I see rabbis, cantors, and community-kollel folks as leading productive lives, in that their work contributes to the community. I may be wrong, but I don't see the life-term kollel students as people who contribute to the community, but rather, as ivory-tower students with only a limited idea of what's going on even in their own Jewish communities, more less other Jewish communities, much less the world at large.

Thu Jun 07, 07:32:00 PM 2012  
Blogger Mighty Garnel Ironheart said...

First, the Torah states that all Levite cites have 2000-3000 (depends who you ask) cubits of land around the city for parks and agriculture. Further, they were not the only tribe to not have contiguous territory. Shimon received a smattering of cities within Yehudah but no distinct area of their own.
As for kollel students, look: go to the average university. There are lots of ivory tower people there who spend their entire lives in "research projects" but never actually get in touch with the society around them. But they are small in number and generally don't set the agenda for society at large. The kollel system needs to be adjusted to be like this: small number of dedicated learners who expand Torah knowledge while the vast majority actually work for a living.

Sun Jun 10, 02:41:00 PM 2012  
Blogger Shira Salamone said...

How'd Shimon come up empty? Was that tribe so small?

Okay, having done an Internet search for "cubit," I now have the honor of trying to picture roughly how much land 3,000 lengths-of-a-forearm would be. Wish me luck. :)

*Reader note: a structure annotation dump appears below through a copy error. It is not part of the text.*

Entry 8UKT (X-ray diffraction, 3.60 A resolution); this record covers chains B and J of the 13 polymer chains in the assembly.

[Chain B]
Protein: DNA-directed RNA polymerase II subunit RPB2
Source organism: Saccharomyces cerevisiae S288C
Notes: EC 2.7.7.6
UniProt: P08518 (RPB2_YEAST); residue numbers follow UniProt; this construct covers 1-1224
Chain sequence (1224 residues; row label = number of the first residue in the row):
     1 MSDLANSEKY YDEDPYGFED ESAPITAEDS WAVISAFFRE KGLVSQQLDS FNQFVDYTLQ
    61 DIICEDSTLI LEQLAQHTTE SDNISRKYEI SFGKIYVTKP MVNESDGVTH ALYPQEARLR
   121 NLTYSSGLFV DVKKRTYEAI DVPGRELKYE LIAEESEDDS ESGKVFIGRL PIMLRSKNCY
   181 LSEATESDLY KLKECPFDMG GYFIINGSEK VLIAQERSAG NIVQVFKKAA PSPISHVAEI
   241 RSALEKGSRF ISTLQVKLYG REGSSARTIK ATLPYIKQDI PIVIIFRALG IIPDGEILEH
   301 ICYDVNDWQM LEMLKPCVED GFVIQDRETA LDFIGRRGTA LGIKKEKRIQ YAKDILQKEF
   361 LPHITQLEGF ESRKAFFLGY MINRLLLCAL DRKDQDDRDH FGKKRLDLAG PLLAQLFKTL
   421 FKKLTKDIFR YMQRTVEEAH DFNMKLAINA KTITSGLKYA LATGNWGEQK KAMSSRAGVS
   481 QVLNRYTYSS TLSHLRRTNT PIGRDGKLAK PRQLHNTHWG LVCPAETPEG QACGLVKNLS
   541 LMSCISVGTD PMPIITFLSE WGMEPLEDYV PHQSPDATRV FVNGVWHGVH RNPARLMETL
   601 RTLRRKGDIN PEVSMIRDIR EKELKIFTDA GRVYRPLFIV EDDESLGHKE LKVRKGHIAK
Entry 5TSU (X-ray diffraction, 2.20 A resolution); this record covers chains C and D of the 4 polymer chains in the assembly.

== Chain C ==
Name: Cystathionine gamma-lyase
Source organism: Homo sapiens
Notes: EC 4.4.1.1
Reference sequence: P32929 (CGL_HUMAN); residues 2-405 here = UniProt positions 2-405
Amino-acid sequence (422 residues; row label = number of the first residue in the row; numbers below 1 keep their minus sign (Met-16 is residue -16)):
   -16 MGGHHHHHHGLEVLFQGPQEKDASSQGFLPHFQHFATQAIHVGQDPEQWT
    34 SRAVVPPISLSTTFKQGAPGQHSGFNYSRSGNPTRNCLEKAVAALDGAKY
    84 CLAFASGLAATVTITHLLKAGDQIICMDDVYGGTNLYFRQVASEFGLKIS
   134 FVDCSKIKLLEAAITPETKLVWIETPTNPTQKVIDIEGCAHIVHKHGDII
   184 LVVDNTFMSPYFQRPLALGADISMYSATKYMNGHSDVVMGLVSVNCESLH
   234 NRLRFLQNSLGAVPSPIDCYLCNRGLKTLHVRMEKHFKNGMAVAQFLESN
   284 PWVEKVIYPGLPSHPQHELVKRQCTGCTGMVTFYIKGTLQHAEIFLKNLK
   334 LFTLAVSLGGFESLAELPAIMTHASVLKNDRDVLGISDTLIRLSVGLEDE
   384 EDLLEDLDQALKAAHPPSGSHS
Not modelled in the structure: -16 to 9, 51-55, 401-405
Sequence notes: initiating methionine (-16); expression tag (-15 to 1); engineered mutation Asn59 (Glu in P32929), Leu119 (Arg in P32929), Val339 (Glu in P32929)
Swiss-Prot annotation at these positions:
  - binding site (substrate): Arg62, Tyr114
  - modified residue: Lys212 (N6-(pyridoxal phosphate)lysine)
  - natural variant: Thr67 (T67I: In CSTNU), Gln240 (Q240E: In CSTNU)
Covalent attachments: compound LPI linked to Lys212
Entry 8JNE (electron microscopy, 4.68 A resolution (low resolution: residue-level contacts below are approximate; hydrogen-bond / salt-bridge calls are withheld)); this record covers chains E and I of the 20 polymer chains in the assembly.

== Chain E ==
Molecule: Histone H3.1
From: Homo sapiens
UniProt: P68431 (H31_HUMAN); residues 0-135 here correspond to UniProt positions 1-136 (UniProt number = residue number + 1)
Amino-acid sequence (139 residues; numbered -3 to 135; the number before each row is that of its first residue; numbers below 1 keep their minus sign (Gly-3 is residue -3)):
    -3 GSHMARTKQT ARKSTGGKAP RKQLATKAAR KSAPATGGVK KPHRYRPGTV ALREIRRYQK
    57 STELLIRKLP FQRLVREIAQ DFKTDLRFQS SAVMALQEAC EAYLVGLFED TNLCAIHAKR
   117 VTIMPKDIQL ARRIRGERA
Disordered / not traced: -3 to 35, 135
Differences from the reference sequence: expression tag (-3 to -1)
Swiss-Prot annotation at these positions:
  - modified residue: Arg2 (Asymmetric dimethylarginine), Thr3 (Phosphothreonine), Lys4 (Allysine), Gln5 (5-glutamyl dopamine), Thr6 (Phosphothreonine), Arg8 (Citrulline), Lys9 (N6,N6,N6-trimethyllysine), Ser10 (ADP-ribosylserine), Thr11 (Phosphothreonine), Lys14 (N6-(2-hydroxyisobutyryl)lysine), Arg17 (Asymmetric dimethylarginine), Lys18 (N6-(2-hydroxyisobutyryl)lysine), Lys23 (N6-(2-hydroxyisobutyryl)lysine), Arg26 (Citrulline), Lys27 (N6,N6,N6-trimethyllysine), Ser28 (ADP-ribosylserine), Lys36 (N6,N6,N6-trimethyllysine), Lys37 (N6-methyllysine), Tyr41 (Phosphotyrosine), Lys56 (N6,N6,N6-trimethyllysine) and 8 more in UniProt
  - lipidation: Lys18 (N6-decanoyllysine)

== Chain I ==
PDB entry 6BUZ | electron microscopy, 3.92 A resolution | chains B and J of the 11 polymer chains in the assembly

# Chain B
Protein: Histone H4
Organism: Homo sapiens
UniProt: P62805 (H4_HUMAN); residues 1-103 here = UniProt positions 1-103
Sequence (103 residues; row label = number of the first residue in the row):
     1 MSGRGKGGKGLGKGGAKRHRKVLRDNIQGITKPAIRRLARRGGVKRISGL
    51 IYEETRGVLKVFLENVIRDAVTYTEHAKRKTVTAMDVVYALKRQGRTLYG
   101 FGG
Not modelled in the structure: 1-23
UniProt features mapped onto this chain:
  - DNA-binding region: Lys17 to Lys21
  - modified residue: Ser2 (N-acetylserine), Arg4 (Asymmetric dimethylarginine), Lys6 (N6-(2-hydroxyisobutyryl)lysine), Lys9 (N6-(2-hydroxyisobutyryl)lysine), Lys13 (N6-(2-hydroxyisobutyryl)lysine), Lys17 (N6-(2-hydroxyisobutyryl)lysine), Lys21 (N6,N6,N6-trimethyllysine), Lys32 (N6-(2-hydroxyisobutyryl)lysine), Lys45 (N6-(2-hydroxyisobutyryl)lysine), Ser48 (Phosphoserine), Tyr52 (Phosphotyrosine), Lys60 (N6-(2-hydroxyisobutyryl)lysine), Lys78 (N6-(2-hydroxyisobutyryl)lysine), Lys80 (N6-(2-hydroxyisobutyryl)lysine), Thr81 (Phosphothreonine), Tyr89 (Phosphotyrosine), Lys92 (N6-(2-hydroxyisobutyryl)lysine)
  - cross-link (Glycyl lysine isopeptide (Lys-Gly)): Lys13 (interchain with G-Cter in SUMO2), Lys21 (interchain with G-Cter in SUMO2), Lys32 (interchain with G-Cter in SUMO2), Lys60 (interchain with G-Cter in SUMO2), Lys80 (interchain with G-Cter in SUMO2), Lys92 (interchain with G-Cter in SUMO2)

Garnel, I agree with you that some people whose long-term career is that of a university researcher are as much "ivory-tower" people as are life-time kollel students, and also that society can only support a limited number of such people.

Sun Jun 10, 09:29:00 PM 2012  
Anonymous Anonymous said...

Shimon and Levi were both Disowned by Jacob.

God picked up Levi, in exchange for the first born of the other tribes, but not Shimon.

Tue Jun 12, 09:49:00 AM 2012  
Blogger Shira Salamone said...

Indeed, Yaakov seems to have disowned Shim'on and Levi, who were "merely" defending the honor of their raped sister when their father didn't seem inclined to do so. (Not that anyone asked *her* what she wanted done.) But violence in the service of *G-d,* as when the Leviim attached the golden-calf worshippers, seems to have been a sure way to receive a reward. I'm not too happy about Pinchas, either.

Tue Jun 12, 11:22:00 AM 2012  
Anonymous Anonymous said...

Although the Pinchas story contains the answer to question of why God elevated Levi and not Shim'on. The fact that it was a Shimonite Prince that entered into relations with the Moabite woman, and Pinchas, the levite, who skewered them strikes me as a retroactive judgement of Shim'on and Levi's motives - namely, that Levi was acting for his sister's (and his family's) honor, but Shim'on was just succumbing to his yetzer.

As for the problem of being rewarded for violence in the service of God, better that, than violence in the service of their fancy, I think. Both God's drawing the Levites near, and giving Pinchas his "covenant of peace" are a bit like the teacher who draws the problem pupil near to him, the better to manage his behavior.

Tue Jun 12, 09:25:00 PM 2012  
Blogger Shira Salamone said...

That assumes that you accept the idea that "Levi was acting for his sister's (and his family's) honor, but Shim'on was just succumbing to his yetzer." I strongly prefer textual proof for interpretations such as this one.

"Both God's drawing the Levites near, and giving Pinchas his "covenant of peace" are a bit like the teacher who draws the problem pupil near to him, the better to manage his behavior." That's an interesting perspective.

Wed Jun 13, 05:46:00 PM 2012